Stebbing Summary - Chapter 9

Chapter Summary Of The Philosophy Of Freedom
Rita Stebbing

Chapter 9 The Factors of Life
In Chapter 8 the reader is made to pause, so to speak, and to look back over the content of the first part before he begins Chapter 9. Here we come to the heart of the book: “the innermost sanctuary of the temple.” The light that can illuminate it is essentially the content of Chapter 3. In that Chapter the search began for “a region of the soul.” In Chapter 9 that region is found.

As one reads this chapter one watches this region of the soul of man being born in the interaction between his spiritual nature and what rises up from his bodily nature. One could imagine not only a book, but a whole library developed from this chapter, dealing with PsychologyMedicineEducationPrison-reform, and much else. A truly majestic picture of man arises before the reader, depicting not only what man is, but above all what he will become.

To attempt to give an account of the content of Chapter 9 is rather like being confronted with a cave full of treasures---so much could be chosen, so little can be singled out.

The unusual activity of observing one's own thinking, of which a study of the first half of the book really consists, will have led the reader to recognize that that part of his being with which he thinks, that is, his true individuality or 'I', lives within thinking, and when thinking is observed, the 'I' observes from within its own activity.

In Chapter 9 Steiner explains that the 'I' needs bodily nature to become conscious of itself as 'I'. The 'I' is not the body, but it uses the body as its tool; just as a person who walks over soft ground leaves his footprints in the soil, so thinking leaves his footprints in the bodily nature. This has led to the superficial conclusion that it is the physical brain that thinks, which would be the same as saying of the foot prints that forces from below the ground had created them.

The way man's higher being takes up its abode and uses the bodily nature for earthly tasks unfolds like a mighty drama before the reader. Seen like a battle between light and darkness, the verses at the beginning of St. John's Gospel come to mind: “And the light shone in darkness and the darkness comprehended it not.”

On the quality of the darkness will depend the quality of the colors that arise when light shines into darkness: Whether the colors will be dark and muddy, or pure and transparent. One could imagine man asking: Of what quality is the 'house' into which I must go? Shall I have to live in it as in a prison, enslaved by passions and desires, chained down by prejudices and conventions, or shall I be free in it and live as master of the house, able to give expression through it to my own light-filled nature?

Steiner depicts man's path upward to freedom that is, to union with his higher self, as an ascent of a moral ladder of self-development. This ladder consists of three steps leading up to a fourth; or one could think of three steps leading up to the Holy of Holies in the temple. The lowest level is egoism
based on instincts---when a man lives purely to satisfy cravings arising from selfish desires; here the light of thinking shines but dimly. The second level is authority---based on feelings. It is so much easier to let some authority such as family, State or Church guide one's life, rather than think things out for oneself. The third level is moral insight based on practical experience---that is, on thinking conditioned by the external aspects of a situation when one always looks back on past experience, on what others did in a similar case, etc. This is indeed a higher level, one which most people will have reached (though one usually will have to admit that very often one remains on either of the levels below). Yet just at this third level there is the greatest danger of becoming fixed, so to speak, judging everything on the basis of past experiences. This is rightly applicable only to something finished, not to man, an evolving being. Steiner shows that what pertains to man's individuality can be judged only on the highest level, the fourth step of the ladder. Here man experiences his higher self, which is to experience the sphere where freedom is possible; this in turn means to possess the ability to judge a situation from the level of conceptual intuition based on pure reason. This level Steiner calls ethical individualism.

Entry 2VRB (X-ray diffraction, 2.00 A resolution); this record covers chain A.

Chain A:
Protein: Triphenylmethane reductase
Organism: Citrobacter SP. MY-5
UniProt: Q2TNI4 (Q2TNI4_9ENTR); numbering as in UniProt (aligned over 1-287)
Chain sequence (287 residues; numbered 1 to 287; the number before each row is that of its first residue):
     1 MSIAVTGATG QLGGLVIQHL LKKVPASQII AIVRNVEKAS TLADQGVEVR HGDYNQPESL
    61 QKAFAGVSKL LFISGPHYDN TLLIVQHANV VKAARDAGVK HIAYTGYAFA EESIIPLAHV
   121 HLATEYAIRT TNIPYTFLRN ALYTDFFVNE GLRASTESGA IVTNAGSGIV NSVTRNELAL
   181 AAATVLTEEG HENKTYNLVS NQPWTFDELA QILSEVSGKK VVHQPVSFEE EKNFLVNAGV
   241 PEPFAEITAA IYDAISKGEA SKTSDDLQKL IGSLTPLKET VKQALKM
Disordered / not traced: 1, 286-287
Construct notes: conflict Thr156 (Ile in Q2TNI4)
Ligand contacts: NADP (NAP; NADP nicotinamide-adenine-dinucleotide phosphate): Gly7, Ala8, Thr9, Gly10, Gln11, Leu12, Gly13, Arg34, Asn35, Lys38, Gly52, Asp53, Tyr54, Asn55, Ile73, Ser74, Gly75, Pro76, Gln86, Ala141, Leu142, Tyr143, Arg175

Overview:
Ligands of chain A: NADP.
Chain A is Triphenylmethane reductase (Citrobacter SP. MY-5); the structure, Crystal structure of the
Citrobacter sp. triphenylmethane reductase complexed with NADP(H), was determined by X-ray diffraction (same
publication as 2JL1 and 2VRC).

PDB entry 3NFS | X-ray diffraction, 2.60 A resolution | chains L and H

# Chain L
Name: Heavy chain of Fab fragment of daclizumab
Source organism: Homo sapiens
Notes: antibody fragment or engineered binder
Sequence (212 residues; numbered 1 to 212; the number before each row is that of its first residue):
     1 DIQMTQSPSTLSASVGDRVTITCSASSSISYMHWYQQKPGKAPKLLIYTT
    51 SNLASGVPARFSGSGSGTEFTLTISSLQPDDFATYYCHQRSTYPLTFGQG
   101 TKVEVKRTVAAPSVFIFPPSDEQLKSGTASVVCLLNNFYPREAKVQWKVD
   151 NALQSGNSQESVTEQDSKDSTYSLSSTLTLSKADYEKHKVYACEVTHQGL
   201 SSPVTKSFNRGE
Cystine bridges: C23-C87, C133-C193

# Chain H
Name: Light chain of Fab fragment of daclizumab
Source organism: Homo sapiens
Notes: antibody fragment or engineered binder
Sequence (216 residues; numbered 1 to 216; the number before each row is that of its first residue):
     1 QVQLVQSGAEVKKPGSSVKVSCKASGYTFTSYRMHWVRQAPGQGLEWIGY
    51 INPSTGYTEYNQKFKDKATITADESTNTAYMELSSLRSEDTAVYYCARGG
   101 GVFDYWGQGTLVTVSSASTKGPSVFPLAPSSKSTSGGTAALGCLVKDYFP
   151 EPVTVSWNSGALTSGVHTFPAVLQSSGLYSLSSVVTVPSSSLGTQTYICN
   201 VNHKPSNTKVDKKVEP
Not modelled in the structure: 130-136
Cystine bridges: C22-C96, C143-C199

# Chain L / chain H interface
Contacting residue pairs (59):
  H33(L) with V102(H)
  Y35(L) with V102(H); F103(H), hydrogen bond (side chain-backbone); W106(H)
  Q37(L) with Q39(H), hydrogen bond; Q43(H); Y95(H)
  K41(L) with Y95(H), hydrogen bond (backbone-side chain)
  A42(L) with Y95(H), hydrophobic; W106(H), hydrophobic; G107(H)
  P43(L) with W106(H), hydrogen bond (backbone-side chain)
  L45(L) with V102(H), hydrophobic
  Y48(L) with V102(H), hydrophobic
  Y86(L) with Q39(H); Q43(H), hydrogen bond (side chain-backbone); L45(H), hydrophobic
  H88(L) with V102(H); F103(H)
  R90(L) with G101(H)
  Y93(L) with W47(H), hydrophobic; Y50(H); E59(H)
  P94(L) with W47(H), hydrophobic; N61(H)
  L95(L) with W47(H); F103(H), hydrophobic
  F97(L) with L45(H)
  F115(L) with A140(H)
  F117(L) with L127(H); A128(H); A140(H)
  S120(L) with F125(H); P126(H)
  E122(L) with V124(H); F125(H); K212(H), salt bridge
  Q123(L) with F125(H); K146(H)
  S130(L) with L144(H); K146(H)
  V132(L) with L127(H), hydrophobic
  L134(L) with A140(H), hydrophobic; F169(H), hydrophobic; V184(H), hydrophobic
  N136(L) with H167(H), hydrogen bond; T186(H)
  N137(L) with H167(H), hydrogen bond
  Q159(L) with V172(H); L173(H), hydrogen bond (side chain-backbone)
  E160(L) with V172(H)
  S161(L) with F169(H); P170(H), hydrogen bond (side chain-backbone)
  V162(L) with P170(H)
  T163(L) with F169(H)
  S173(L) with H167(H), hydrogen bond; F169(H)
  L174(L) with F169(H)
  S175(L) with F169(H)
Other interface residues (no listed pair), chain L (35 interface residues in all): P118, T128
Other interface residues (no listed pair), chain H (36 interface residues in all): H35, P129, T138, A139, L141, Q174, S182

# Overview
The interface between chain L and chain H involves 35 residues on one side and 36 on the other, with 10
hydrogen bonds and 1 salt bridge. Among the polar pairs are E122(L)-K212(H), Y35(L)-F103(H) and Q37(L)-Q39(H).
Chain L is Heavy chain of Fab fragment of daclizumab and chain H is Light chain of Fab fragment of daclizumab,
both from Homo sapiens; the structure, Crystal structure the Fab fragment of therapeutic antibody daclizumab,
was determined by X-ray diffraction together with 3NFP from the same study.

One may recognize these levels (merely summarized above) as stages through which man evolves; historically in humanity as a whole, and also repeated in every growing child. In a certain sense one might say that every infant lives on the level of egoism (rightly so), demanding and expecting attention and help from his whole surroundings. His life is governed by bodily needs. The child's attitude becomes wrong only if carried over to later stages of his life. The older child rightly expects and needs authority from those who bring him up. His life is governed by the life of feelings awakening within him. The teenager will attempt to apply what he has learned, he will try to “put the world right,” that is, apply the thoughts he has taken over from his teachers. Only the grown-up person who has “come of age,” that is, whose 'I' has taken full possession of the “house,” can give himself the “final polish,” as Steiner expresses it. Then he can exert his power of independent thinking and form his own judgments. If he does this, past experiences, tradition and conventional viewpoints merely serve as a basis, but do not influence his judgment of what is unique in the situation he confronts. Only on this level of ethical individualism it is possible to judge an individuality.